State Says Lingering Drought Prompts Mandatory Water Restrictions
Sonora, CA – Californians could face fines of up to $500 a day if they do not obey new rules regarding lawn watering and vehicle washing. Despite the recent heavy precipitation, the state cites drought concerns.
For a second time in less than a decade, the State Water Resources Control Board has put in place mandatory water restrictions. The new rules adopted today (Tuesday, Jan. 4) could take effect by the end of the month. State regulators expect the possible hefty fines will be rare.
The new ban includes:
- outdoor watering that results in excessive runoff into the street and sidewalks;
- using water for landscaping and irrigation during the 48 hours after storms that bring at least .25 inches of rain;
- washing cars with hoses lacking shut-off nozzles; using potable water to wash driveways, sidewalks, buildings and patios and for street cleaning or to fill decorative fountains or lakes.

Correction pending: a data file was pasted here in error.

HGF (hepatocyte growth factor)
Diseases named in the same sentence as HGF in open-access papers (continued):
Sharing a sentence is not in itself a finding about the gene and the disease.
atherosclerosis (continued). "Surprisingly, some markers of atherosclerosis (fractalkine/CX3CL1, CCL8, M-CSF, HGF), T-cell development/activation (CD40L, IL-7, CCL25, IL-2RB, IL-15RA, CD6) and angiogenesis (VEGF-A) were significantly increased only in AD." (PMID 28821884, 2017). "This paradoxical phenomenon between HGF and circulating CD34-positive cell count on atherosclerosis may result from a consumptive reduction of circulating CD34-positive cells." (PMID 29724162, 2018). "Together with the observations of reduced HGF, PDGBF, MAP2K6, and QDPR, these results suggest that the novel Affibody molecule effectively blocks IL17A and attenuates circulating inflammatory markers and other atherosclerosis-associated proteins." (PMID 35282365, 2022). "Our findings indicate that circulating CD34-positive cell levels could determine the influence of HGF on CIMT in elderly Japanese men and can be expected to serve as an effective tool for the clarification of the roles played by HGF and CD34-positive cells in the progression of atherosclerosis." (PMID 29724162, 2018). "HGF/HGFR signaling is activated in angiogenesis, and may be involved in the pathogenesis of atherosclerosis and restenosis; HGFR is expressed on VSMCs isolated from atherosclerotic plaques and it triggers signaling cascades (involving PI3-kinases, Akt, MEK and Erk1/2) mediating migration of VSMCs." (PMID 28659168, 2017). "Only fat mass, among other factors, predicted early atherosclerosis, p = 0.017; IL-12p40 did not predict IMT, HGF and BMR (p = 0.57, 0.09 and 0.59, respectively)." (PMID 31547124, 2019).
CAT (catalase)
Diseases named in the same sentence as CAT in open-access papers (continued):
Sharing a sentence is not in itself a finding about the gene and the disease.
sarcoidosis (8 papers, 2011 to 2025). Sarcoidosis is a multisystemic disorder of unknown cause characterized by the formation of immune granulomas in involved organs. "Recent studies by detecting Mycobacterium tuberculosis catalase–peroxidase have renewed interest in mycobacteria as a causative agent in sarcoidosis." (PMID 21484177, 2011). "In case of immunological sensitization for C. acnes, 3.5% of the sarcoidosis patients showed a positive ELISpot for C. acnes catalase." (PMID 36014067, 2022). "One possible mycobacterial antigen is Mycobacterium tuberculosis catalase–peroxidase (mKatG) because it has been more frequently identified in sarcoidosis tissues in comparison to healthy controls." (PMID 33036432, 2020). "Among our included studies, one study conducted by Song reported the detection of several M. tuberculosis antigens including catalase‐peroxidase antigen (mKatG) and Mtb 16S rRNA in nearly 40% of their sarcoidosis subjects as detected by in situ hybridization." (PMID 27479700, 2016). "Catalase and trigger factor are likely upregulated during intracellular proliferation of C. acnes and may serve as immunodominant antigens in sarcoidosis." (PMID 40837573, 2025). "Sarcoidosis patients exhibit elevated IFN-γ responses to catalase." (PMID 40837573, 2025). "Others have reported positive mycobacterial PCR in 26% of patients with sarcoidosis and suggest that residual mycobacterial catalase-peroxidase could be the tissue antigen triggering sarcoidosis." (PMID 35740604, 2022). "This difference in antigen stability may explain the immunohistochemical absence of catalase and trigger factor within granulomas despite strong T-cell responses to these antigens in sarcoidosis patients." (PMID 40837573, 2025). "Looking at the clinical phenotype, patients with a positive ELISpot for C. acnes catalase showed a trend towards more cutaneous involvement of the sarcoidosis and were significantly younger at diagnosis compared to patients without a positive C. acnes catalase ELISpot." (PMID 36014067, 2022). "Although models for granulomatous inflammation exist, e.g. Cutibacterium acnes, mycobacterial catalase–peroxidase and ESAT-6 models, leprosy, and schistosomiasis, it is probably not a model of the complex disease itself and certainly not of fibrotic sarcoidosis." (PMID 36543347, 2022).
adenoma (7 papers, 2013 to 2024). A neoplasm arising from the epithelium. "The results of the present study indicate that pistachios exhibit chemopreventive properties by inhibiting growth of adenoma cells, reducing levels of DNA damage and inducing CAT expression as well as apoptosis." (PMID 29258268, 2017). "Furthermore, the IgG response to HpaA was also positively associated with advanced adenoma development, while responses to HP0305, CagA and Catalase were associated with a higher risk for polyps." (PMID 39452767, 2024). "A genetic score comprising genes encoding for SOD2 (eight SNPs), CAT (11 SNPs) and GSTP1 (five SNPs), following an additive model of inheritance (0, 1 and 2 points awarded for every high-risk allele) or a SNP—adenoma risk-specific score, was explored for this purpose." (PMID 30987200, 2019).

*There are some exceptions, such as trees in street medians can be watered, but turf cannot. The rules take effect once an administrative review is completed.
The move comes as residents continue to fall short of Gov. Gavin Newsom’s call for a voluntary 15% reduction in water use compared to last year. As earlier reported here, between July and November, the state’s water usage went down just 6%. The recent winter storms did produce a stronger than expected first snowpack reading, as detailed here.
Also on Tuesday, state water officials shared that recent storms will allow the resumption of hydropower generation at the Oroville Dam, which was halted in early August due to historically low lake levels. And once again the state will be putting up a website to report on those not complying with the new water restrictions with complaints directed to the relevant local water agency.
The state reports the Sierra Nevada snowpack is 150-percent of average for the date.